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"America has two great dominant strands of political thought - conservatism, which, at its very best, draws lines that should not be crossed; and progressivism, which, at its very best, breaks down barriers that should never have been erected." -- Bill Clinton, Dedication of the Clinton Presidential Library, November 2004

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Sunday, August 31, 2003


Cuba: moral litmus test

posted by Aziz P. at Sunday, August 31, 2003 permalink View blog reactions
by way of Tacitus, is this article on the continuing oppression in Cuba of political dissidents:

Another important Cuban economist that Fidel has sentenced to his gulag is 58-year-old Marta Beatriz Roque. This courageous woman has already done years in the slammer for authoring, with three others, a paper discussing Cuba's economic problems. She is gravely ill with a heart condition and has lost more than 40 pounds.

Oscar Elias Biscet is a devout Christian and a pacifist whose work to teach Cubans about the Universal Human Rights Declaration riles Castro. He was arrested in March and no one has been allowed to see him since April. In a June 1 letter to his family he described his first 37 days in jail: "They took away all my personal belongings including my underwear and led me to a dark and dirty cell with the only ventilation consisting of the soot and petroleum smoke coming from the prison kitchen."

Librado Linares lived in the province of Villa Clara and became a threat to Castro because he had such success in organizing intellectuals and activists. He also led humanitarian efforts like lunch programs for the elderly. He has played an important role in the national dissident movement. He was the first person arrested in March and is in solitary confinement.

Roberto De Miranda is the head of Cuba's Association of Independent Teachers, which seeks to provide education without ideology. He is also "guilty" of involvement in Cuba's grass-roots democracy movement known as the Varela Project. Mr. De Miranda has a very serious heart condition and has suffered at least one heart attack in prison. As with the others, his living conditions are not fit for an animal.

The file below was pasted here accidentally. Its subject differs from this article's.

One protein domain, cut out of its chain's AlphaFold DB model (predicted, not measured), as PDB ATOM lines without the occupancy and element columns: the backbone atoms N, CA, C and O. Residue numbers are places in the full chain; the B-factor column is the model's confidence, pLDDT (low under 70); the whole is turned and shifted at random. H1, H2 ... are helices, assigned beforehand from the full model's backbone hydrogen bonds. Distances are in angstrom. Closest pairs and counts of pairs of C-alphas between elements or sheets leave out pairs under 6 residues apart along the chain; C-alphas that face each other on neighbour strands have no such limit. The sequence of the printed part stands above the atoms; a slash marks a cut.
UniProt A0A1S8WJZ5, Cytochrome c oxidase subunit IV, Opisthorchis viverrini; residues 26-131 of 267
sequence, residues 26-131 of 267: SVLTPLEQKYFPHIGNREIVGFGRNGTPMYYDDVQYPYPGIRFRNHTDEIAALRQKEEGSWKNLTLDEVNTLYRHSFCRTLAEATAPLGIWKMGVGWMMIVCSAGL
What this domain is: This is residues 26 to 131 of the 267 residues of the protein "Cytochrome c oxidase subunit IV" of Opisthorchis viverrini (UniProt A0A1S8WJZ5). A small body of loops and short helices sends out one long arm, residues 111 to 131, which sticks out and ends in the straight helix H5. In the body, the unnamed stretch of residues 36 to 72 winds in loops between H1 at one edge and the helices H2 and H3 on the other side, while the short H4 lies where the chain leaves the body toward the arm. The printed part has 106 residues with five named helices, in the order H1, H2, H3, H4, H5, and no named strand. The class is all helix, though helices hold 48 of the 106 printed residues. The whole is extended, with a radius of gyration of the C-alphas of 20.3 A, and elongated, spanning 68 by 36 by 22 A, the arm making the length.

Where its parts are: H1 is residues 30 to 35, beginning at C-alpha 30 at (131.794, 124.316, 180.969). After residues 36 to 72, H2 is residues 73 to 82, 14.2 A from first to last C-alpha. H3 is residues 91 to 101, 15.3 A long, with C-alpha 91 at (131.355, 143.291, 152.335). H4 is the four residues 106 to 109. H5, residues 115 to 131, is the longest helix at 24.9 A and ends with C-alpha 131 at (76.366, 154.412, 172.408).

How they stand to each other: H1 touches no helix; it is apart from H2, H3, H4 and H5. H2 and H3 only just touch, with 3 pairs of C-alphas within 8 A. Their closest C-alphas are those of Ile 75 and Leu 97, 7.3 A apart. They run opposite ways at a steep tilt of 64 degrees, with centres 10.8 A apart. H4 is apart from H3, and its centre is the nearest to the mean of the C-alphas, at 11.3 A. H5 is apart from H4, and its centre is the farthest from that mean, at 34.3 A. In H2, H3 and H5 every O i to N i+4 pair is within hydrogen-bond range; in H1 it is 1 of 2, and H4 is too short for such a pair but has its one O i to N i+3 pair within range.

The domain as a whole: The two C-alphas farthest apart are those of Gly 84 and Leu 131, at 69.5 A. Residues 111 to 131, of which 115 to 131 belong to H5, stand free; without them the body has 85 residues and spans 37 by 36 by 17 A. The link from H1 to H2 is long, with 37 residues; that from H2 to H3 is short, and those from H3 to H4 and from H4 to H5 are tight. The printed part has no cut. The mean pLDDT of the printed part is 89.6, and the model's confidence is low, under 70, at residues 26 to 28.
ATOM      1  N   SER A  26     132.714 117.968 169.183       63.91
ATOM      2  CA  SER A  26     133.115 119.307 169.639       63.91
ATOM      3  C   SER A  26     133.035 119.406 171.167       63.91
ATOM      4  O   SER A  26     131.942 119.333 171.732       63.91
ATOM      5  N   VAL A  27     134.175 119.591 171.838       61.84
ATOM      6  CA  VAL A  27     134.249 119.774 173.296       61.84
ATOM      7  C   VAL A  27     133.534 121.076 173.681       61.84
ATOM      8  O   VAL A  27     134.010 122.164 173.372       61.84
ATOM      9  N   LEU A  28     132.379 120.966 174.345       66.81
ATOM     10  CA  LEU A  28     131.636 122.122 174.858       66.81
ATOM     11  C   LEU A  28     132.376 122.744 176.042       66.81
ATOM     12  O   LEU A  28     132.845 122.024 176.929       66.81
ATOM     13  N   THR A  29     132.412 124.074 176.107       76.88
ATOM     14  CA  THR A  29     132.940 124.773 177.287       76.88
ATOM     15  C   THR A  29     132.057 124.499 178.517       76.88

Juan Carlos Gonzalez Leiva, a blind human-rights lawyer and a Christian, has been in prison without trial since March 2001. The regime now accuses him of self-mutilation. In a letter he corrects the record and appeals to the U.N. Human Rights Commission. "In the 16 months I have been confined in this dreadful place, I have suffered the most savage physical and psychological tortures . . . to force me to become a collaborator of the State Security," including, he says, attacks by the common criminal prisoners.

Dean's position on Cuba has evolved, but is still consistent with his unvarying principle, that foreign policy should have a moral component:

I will not divide the world into us versus them. Rather, I will rally the world around fundamental principles of decency, responsibility, freedom, and mutual respect. Our foreign and military policy must be about the notion of America leading the world not America against the world.

In that context, his initial support for lifting the Cuban embargo was based on the assumption that increased flow of American goods would allow increased flow of American values to Cuba - and generate a pressure upon Castro to increase freedom (much as has been occurring in Iran, where the transmitters of our cultural freedoms is largely the Internet and satellite TV).

However, in the wake of Castro's recent crackdowns, it is clear that a hard line is needed in the short term. I personally disagree with Dean and I think that the embargo should be lifted regardless, but I respect the position Dean has adopted because it is not black and white.

Characterizing Dean's stance as a flip-flop, however, is a gross mischaracterization. The underlying principle is the same: fostering liberty in Cuba. And our trade and foreign policy must be used as instruments of that goal. These levers are not monotonic - they can be applied and they can be lessenned, much as the Fed can both raise or lower interest rates as needed to adapt to a changing economy. Being wedded to embargo or wedded to its abolishment is to limit our freedom of action, and ultimately serves domestic political needs rather than foreign policy and the promotion of freedom and our values abroad.

The Cubans in Cuba should not be held hostage to the whims and demands of the Cubans in Miami.


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About Nation-Building

Nation-Building was founded by Aziz Poonawalla in August 2002 under the name Dean Nation. Dean Nation was the very first weblog devoted to a presidential candidate, Howard Dean, and became the vanguard of the Dean netroot phenomenon, raising over $40,000 for the Dean campaign, pioneering the use of Meetup, and enjoying the attention of the campaign itself, with Joe Trippi a regular reader (and sometime commentor). Howard Dean himself even left a comment once. Dean Nation was a group weblog effort and counts among its alumni many of the progressive blogsphere's leading talent including Jerome Armstrong, Matthew Yglesias, and Ezra Klein. After the election in 2004, the blog refocused onto the theme of "purple politics", formally changing its name to Nation-Building in June 2006. The primary focus of the blog is on articulating purple-state policy at home and pragmatic liberal interventionism abroad.